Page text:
Caffeine and ethanol in nectar interact with flower color impacting bumblebee behavior View Full Text


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Article Info

DATE

2022-07-13

AUTHORS

Patricia Jones, Anurag A. Agrawal

ABSTRACT

Caffeine and ethanol are naturally occurring compounds in floral nectar. We examined how these compounds influenced pollinator behaviors including floral preference, floral constancy, and social behavior using bumblebees, Bombus impatiens, which were given prior experience foraging on either human blue or human white (hereafter blue and white) artificial flowers. Because flower color influenced bee behavior, with strong preferences for blue, we focused on the interaction between nectar chemistry and flower color. Bees that had experience with blue flowers preferred blue regardless of nectar chemistry. In contrast, for bees that had prior experience with white flowers, only the control treatment preferred white, while bees exposed to caffeine and ethanol showed no preference. The effects of nectar compounds may therefore only occur when bees are already foraging on a less-preferred color. We also examined the impact of nectar chemistry on the social behavior of joining other bees at flowers. In the same treatments for which bees showed a preference for previously experienced flower colors (all of the blue treatments and only the white control), bees also preferentially visited unoccupied flowers. In the treatments where bees showed no color preference, however (the white caffeine and ethanol treatments), bees showed no preference for unoccupied flowers. We show that the impacts of field-realistic levels of caffeine and ethanol in nectar on pollinator behavior depend on flower color, highlighting that the potential costs and benefits of nectar chemistry to plants are likely to be dependent on bee behavioral biases for other floral traits.Significance statementFlower nectar often contains toxic compounds hypothesized to impact pollination, but little research has shown their effects on the behavioral decisions of free-flying bees. Caffeine and alcohol occur in the nectar of some flowers. We found that bee response to these nectar compounds depends on the flower color. Bees preferentially visited blue flowers regardless of nectar chemistry, but the presence of caffeine or alcohol reduced bee color preference when bees had experience foraging on white flowers. The bumblebee’s social behavior of joining other bees at flowers showed related effects; in treatments where bees showed a preference for flower type, they also preferred to forage alone. This research highlights that bees make decisions based on the interaction between multimodal cues including nectar chemistry, and therefore the strength of selection on nectar chemistry is dependent on bee behavioral biases for other floral traits. More... »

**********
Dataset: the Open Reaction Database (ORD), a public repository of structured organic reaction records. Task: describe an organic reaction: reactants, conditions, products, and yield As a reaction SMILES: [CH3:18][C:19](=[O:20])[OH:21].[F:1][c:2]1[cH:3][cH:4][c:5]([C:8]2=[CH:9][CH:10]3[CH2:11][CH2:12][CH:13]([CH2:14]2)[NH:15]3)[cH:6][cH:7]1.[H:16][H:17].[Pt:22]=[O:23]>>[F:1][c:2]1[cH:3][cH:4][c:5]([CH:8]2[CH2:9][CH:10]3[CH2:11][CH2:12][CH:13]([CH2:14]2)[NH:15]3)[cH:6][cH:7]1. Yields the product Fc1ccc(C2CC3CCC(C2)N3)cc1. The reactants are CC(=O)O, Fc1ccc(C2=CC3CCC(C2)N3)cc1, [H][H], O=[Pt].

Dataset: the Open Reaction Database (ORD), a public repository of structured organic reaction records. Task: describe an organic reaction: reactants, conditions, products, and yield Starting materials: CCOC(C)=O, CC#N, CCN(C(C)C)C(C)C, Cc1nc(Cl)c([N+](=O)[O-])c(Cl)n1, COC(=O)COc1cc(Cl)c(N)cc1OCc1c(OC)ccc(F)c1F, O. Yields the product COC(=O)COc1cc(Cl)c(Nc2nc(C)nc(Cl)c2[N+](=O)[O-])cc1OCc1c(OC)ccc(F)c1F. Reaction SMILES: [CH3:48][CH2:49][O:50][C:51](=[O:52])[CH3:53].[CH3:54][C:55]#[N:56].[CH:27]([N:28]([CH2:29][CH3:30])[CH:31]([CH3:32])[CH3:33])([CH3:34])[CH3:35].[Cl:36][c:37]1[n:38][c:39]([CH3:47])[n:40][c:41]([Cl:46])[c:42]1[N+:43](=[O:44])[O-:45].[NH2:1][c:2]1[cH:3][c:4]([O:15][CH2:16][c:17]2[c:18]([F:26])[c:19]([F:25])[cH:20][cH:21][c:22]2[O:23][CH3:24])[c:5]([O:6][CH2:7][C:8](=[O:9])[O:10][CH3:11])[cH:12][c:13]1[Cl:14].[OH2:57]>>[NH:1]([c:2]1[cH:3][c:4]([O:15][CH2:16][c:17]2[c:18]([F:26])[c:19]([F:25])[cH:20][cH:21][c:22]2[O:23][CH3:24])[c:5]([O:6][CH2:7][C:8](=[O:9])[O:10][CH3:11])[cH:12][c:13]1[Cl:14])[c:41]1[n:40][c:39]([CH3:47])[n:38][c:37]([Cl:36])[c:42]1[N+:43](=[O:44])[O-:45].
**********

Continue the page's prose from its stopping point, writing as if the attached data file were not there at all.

PAGES

103

References to SciGraph publications

  • 2007-05-24. The dynamics of social learning in an insect model, the bumblebee (Bombus terrestris) in BEHAVIORAL ECOLOGY AND SOCIOBIOLOGY
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  • 2019-08-30. For antagonists and mutualists: the paradox of insect toxic secondary metabolites in nectar and pollen in PHYTOCHEMISTRY REVIEWS
  • 1973-02. Amino-acids in Nectar and their Evolutionary Significance in NATURE
  • 1995-09. Colour preferences of flower-naive honeybees in JOURNAL OF COMPARATIVE PHYSIOLOGY A
  • 2020-01-14. Neuroactive nectar: compounds in nectar that interact with neurons in ARTHROPOD-PLANT INTERACTIONS
  • 2015-01-03. Flowers with caffeinated nectar receive more pollination in ARTHROPOD-PLANT INTERACTIONS
  • 1986-02. The occurrence and significance of amino acids in floral nectar in PLANT SYSTEMATICS AND EVOLUTION
  • 2014-04-17. Foraging bumblebees do not rate social information above personal experience in BEHAVIORAL ECOLOGY AND SOCIOBIOLOGY
  • 2005-12-18. Feeding Responses of Free-flying Honeybees to Secondary Compounds Mimicking Floral Nectars in JOURNAL OF CHEMICAL ECOLOGY
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